Our objectives have been kept within what we have called the seven 'E': educate (educar), link (enlazar), enchanting (encantar), enthuse (entusiasmar), push (empujar), facilitate (encauzar), and evaluate (evaluar).We seek to educate (educar) providing basic information for the potential visitor. We want to link people with people (enlazar). We want to link users with those professionals who dedicate their professional life to learning about the resources that exist in the parks and who take care of them. We want to enchant users (encantar) so they wish to come back to visit the site often and integrate it with their lives. We want to enthuse the public (entusiasmar) so they will give new values to the parks. We want to push (empujar) the public so they would turn into activists in defense of their parks once they really count with better information. We want to facilitate (encauzar) that the society finds common interests within the parks y generate new lines of action among citizens. We want to evaluate (evaluar) the impact that this site has on the visitors by pursuing repetitive usability tests and documenting the actions that can be promoted or supported by the use of this site.
At this website we display the most attractive parks of the city and link them to research products, both current and past. Especially we are providing historical information that can be directly verifiable with the current situation in the parks. We expect to trigger social participation in the production of science with actions such as inviting users to provide data they observe about birds, or plants they find interesting. With this we are generating one of the most desired research products the University is pushing for: user-based research. Social participation will be used in the creation of data. This way the users of this site will better understand the social role of research. With these features we are contributing to the information young people need to make up their minds about a career, to choose for a professional life. Nowadays, there exists a great need for new people in the areas of biology, geography, agronomy and other related sciences that one way or the other have something to do with parks. It is hoped that this will be a good beginning for young people in the city and generate ideas.
One of the main objectives of the sites is the diffusion of information via an alternative medium of communication to provide entertainment and education. The access to the information and the application for interpretation is complementary to a real visit. It could also be introductory information before a real visit. Another service is to provide the opportunity to get to know the city for people who live far enough from Guadalajara that visiting the parks is not possible in a day trip. However it is not intended that one experience substitute the other, it is more a complementary option.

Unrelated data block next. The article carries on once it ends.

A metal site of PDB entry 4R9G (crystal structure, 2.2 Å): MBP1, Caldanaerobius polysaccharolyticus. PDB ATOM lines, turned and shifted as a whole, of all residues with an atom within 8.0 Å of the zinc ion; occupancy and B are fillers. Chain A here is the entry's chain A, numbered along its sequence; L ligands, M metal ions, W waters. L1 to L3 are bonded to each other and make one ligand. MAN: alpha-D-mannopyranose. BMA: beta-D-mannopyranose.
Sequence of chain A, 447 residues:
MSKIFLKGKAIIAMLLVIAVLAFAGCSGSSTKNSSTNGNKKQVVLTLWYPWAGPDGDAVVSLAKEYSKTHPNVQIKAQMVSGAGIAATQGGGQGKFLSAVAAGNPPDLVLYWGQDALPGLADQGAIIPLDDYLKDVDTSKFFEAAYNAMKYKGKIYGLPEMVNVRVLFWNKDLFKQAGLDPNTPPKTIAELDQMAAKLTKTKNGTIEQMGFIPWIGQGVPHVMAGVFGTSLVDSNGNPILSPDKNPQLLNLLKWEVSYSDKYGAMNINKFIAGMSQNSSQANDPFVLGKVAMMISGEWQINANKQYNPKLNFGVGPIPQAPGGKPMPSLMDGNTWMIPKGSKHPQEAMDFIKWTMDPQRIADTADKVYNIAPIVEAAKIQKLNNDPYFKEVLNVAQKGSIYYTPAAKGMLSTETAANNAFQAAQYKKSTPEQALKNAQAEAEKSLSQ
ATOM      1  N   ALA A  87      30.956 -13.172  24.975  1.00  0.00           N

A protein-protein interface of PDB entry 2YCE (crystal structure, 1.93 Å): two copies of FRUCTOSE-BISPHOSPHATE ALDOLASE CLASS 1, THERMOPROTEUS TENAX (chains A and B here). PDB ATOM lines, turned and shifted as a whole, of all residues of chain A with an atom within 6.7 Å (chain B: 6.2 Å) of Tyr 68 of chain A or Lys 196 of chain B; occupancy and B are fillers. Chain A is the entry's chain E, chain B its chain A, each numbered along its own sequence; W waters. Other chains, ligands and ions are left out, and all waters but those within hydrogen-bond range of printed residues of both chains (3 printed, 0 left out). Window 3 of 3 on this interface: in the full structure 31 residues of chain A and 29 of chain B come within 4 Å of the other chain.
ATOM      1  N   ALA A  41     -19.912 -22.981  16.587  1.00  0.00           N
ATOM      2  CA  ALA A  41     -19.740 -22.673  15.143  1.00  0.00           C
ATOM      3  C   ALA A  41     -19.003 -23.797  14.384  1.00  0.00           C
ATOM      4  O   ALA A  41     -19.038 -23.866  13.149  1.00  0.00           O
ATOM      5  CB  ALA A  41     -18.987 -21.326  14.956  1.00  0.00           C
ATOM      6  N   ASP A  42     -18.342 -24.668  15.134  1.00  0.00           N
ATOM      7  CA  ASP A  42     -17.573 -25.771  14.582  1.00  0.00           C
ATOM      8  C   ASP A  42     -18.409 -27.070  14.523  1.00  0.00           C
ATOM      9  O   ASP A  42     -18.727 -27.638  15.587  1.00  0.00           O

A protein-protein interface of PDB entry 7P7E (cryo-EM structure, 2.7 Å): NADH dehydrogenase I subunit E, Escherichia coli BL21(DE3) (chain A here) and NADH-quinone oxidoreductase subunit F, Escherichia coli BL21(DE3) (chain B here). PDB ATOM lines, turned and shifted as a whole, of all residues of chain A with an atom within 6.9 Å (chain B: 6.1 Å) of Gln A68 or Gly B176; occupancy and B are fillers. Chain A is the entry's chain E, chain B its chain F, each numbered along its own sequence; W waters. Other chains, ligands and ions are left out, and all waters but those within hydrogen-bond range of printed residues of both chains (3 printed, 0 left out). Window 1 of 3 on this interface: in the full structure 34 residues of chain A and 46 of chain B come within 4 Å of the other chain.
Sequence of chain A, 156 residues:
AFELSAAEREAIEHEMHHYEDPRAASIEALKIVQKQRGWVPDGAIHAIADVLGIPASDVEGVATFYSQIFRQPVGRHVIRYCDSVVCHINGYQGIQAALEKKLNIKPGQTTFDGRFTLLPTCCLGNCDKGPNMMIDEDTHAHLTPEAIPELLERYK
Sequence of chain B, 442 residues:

Another objective is to facilitate resources for the formal system of education with real life materials, activities and practices. In previous research (Anaya, 2002) it has been found that the residents themselves do not know all of the parks available in the city. On the other hand the park managers have pointed out that the parks are underused by the residents. So it is an identified need to advertise the availability of the parks as an alternative recreational opportunity besides television viewing, which is being reported as being heavily used, particularly by children. It is necessary to advertise the opportunities the parks provide for the practice of environmental education associated with formal and non-formal education, intra and extra murals.
The site guides visitors to find new values to add to the parks available in the city, both local people as well as in other parts of the world. For locals, it enhances the importance of green areas and encourages social action to protect them as social areas for enjoyment. One problem that has been identified is the encroachment of public parks by abundant salespeople and semi-fixed vending boots.
Conception of the site
Currently, the Web constitutes a modern means of communication and reference that is widely accepted by the common person. The creation of this website contributes to three areas which are the basic roles of the public university: (1) research, (2) teaching, and (3) extension.
In order to elaborate on this project it was necessary to develop four different stages: (a) the first stage was the development of the concept of the site. The design regarding vision, structure and content according to the primary roles of the public university, (b) in the second stage, diverse research techniques were utilized to gather documents and information such as identification of literature, organization and presentation of the information, guided interviews and data gathering via use of questionnaires in different surveys of stakeholders, (c) the third stage included field work in the actual parks, with direct observation, picture taking, and assessment of the state of the parks, and (d) development, and constant evaluation of the site.
The site has a general index with the following sections: (1) specific information about the parks such as location, services, resources, schedules, special attractions, maps and pictures. (2) Section two includes information for professionals such as research products. (3) Section three presents a set of activities such as educational games for school groups. (4) Section four, includes a large set of pictures of the parks.
One special resource is the use of the guide book. The school teachers that have had the book have shown that it is more likely that they would visit the parks with their students. The web site would not substitute for the use of the book. Getting to know the schedules, the costs, and the services has encouraged educators to practice extramural education, which has been inspirational for the authors to go ahead and provide the same information via the web.
Conclusions and results
This project and all its components is a joint effort of many different people. The authors want to explicitly mention: CENCAR, U of G (Centro de Cómputo de Alto Rendimiento, Univerity of Guadalajara.) ACUDE. Fundación Produce Jalisco, A.C.; Government of the State of Jalisco; Department of Culture, Sports.; county management of the city of Guadalajara, Cuerpo de Guardabosques, Archivo Municipal, Park managers, Dra. María del Pilar Palomar Anguas for the design and construction of the maps; Lic. Celina Gomez Contreras. To the following people who provided information about the parks and the support: Ing. Gerardo Ruvalcaba Salazar, Capitán Alberto Galván Escobar, Ing. Raúl López Velásquez, Ing. Omar Castañeda Delgadillo, Biól. María Josefina Uribe Ramírez, Biól. Beatriz Méndez Da Silveira, Biól. Teresa Navarro Díaz, Biól. Ma. del Pilar Sandoval García. Sr. Miguel Angel Sánchez Acosta. Lic. María Eugenia Covarrubias Flores y Lic. Ruth García Gutiérrez. Biol. Gabriela Zavala García, Lic. María del Carmen Reyes Arreguín, maestra María teresa de la Mora Melo and Dr. Felipe Ortiz Aguilar. In particular to: students in the school of Geography José Antonio Ávila Rojo, and Oscar Bernardo Nápoles Salas.